Police already have the power to seize a phone or laptop if you have been arrested.

Border Force has even more extensive seize and search powers.

The extensive powers of border force

In 2018, Border Force made headlines after intercepting an British-Australian citizen travelling through Sydney airport seizing his devices.

Nathan Hague, a software developer was not told what would be done with his devices, why they were being inspected or whether his digital data was being copied and stored. He believes his laptop password was cracked.

Australian Border Forces have extensive powers to search people’s baggage at Australian airports. These are contained in section 186 of Customs Act 1901 (Cth). These include opening baggage, reading documents, and using an X-ray or detection dog to search baggage.

The Customs Act allows officers to retain an electronic device for up to 14 days if there is no content on the device which renders it subject to seizure. And if it is subject to seizure, the device may be withheld for a longer period.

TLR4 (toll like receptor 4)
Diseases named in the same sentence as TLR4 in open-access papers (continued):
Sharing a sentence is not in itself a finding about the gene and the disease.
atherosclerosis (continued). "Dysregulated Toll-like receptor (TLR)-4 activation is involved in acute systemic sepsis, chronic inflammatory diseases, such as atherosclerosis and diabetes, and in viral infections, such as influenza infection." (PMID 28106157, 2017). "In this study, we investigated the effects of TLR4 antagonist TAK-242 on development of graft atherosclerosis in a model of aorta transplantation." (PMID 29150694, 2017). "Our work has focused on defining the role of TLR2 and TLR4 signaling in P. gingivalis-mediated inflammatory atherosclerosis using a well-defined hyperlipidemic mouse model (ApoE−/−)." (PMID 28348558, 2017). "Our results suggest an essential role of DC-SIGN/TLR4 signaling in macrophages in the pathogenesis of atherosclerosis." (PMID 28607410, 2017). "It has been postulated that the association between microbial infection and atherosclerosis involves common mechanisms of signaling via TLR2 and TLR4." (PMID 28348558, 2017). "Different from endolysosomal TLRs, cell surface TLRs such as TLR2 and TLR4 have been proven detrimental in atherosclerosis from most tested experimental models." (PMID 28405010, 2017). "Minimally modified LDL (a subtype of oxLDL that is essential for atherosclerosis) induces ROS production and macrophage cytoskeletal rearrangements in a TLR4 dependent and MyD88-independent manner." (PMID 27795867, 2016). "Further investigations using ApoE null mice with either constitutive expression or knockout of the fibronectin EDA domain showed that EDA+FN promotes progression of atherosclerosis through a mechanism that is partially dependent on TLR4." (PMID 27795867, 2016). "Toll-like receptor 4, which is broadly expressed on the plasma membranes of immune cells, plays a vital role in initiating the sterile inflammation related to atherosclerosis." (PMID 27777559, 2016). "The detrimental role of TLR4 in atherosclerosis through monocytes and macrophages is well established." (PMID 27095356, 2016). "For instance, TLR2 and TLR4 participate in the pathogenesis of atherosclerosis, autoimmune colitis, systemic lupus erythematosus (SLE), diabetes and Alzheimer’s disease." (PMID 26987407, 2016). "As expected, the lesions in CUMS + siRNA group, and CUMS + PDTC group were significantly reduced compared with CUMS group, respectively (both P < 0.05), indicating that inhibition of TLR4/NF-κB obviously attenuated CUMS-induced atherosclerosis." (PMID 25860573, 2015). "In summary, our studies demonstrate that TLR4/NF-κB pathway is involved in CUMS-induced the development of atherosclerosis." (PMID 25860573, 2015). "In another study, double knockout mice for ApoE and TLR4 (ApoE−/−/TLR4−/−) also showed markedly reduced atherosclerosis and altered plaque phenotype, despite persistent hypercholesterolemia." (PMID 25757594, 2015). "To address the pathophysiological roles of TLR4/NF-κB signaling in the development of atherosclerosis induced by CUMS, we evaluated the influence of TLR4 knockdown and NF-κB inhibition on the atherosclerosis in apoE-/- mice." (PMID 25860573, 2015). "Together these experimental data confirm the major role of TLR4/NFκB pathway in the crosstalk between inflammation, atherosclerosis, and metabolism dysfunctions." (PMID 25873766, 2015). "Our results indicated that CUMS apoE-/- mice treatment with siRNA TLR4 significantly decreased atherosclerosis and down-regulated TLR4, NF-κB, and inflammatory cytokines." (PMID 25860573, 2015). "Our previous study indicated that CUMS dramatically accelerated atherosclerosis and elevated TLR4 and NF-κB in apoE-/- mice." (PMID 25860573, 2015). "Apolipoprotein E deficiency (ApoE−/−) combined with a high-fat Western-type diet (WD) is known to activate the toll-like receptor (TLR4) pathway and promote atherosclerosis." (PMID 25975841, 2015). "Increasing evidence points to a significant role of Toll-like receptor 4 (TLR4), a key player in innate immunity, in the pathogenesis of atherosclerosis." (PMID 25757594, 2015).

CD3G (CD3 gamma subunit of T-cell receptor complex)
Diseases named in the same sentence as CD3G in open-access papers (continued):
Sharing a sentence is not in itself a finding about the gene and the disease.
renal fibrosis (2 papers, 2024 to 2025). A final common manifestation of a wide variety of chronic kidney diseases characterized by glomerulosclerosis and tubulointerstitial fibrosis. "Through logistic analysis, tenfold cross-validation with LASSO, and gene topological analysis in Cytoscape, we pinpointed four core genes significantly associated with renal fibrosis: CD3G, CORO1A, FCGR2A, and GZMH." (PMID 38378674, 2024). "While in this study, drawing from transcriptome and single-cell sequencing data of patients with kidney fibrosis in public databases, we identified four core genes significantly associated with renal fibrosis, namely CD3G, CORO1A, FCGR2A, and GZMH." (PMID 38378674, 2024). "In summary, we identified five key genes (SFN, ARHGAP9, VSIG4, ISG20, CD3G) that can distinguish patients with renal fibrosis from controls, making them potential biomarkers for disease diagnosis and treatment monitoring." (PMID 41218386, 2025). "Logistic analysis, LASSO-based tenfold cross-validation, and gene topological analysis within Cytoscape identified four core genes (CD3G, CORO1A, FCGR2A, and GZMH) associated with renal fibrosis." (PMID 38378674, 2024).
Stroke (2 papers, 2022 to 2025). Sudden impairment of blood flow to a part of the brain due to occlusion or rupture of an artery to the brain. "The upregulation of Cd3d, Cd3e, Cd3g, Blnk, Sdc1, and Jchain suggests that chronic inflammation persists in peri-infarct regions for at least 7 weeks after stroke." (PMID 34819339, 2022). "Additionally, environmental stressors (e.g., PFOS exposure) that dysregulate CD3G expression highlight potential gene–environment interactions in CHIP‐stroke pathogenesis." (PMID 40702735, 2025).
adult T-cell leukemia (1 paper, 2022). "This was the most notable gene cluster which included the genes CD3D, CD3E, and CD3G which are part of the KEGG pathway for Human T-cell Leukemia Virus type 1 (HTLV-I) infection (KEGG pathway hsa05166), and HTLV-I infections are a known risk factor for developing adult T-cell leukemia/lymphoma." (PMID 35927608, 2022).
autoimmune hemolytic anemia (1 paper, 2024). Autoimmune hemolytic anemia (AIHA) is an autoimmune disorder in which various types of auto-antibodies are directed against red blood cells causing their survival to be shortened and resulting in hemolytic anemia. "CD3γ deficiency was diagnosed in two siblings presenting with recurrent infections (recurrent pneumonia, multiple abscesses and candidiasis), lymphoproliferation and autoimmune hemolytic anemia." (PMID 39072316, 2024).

ABF officers have the power to copy a document if they’re satisfied it may contain information relevant to prohibited goods, to certain security matters or an offence against the Customs Act. A document includes information on phones, SIM cards, laptops, recording devices and computers.

Saturday, 4 April 2020

Monday, 23 March 2020

According to Roy Morgan Research Prime Minister Scott Morrison is distrusted by a majority of the Australian public - along with US President Donald Trump, Home Affairs Minister Peter Dutton and disgraced former deputy-prime minister Barnaby Joyce


Roy Morgan Research, Finding No. 8333 Topic: Public Opinion Press ReleaseSpecial Poll Country: Australia New Zealand United States, 19 March 2020:

New Zealand PM Jacinda Ardern has highest ‘Net Trust Score’ of all political leaders while Australian PM Scott Morrison has a ‘Net Distrust Score’ to overcome

A special Roy Morgan survey on ‘Trust’ and ‘Distrust’ of government leaders shows New Zealand Prime Minister Jacinda Ardern scores the highest ‘Net Trust Score’ of all – meaning the ‘Trust’ felt toward the New Zealand leader far outweighs the ‘Distrust’ – according to a special Roy Morgan Snap SMS Survey of 974 Australians aged 14+ conducted over the last two days.